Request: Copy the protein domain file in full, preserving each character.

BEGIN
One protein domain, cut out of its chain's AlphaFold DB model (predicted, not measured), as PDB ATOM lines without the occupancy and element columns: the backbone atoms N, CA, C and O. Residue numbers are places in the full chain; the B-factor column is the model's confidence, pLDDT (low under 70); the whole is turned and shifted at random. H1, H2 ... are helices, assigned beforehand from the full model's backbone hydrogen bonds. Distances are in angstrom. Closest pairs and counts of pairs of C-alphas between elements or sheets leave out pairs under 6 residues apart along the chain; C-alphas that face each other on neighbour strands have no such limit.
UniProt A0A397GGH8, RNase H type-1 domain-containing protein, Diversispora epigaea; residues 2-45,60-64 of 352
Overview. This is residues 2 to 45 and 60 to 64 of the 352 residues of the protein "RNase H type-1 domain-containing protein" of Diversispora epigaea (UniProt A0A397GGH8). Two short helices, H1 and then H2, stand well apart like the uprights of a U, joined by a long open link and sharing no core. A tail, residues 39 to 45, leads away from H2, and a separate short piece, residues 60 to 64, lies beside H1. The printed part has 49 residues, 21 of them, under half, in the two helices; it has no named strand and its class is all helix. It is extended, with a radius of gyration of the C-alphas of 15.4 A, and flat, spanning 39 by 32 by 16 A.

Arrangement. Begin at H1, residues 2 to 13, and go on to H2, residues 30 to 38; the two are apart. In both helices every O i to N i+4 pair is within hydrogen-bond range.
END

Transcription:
One protein domain, cut out of its chain's AlphaFold DB model (predicted, not measured), as PDB ATOM lines without the occupancy and element columns: the backbone atoms N, CA, C and O. Residue numbers are places in the full chain; the B-factor column is the model's confidence, pLDDT (low under 70); the whole is turned and shifted at random. H1, H2 ... are helices, assigned beforehand from the full model's backbone hydrogen bonds. Distances are in angstrom. Closest pairs and counts of pairs of C-alphas between elements or sheets leave out pairs under 6 residues apart along the chain; C-alphas that face each other on neighbour strands have no such limit.
UniProt A0A397GGH8, RNase H type-1 domain-containing protein, Diversispora epigaea; residues 2-45,60-64 of 352
Overview. This is residues 2 to 45 and 60 to 64 of the 352 residues of the protein "RNase H type-1 domain-containing protein" of Diversispora epigaea (UniProt A0A397GGH8). Two short helices, H1 and then H2, stand well apart like the uprights of a U, joined by a long open link and sharing no core. A tail, residues 39 to 45, leads away from H2, and a separate short piece, residues 60 to 64, lies beside H1. The printed part has 49 residues, 21 of them, under half, in the two helices; it has no named strand and its class is all helix. It is extended, with a radius of gyration of the C-alphas of 15.4 A, and flat, spanning 39 by 32 by 16 A.

Arrangement. Begin at H1, residues 2 to 13, and go on to H2, residues 30 to 38; the two are apart. In both helices every O i to N i+4 pair is within hydrogen-bond range.